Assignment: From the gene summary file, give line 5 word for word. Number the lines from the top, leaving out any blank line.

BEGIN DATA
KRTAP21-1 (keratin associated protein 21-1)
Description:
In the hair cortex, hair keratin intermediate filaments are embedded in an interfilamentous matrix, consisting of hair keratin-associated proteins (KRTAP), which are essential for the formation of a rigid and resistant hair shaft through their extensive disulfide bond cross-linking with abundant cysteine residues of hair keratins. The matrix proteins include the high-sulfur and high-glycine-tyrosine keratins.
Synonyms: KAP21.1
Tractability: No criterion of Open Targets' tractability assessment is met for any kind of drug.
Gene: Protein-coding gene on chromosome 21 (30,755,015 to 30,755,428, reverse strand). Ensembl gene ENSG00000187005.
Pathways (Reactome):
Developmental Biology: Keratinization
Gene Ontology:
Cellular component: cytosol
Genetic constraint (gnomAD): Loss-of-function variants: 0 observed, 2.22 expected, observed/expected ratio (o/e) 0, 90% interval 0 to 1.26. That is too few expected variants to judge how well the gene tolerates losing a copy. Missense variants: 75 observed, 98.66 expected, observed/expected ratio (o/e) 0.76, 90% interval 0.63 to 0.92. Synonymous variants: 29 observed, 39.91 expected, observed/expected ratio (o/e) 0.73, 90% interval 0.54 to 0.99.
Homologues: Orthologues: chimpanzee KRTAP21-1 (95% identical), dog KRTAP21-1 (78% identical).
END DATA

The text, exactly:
Tractability: No criterion of Open Targets' tractability assessment is met for any kind of drug.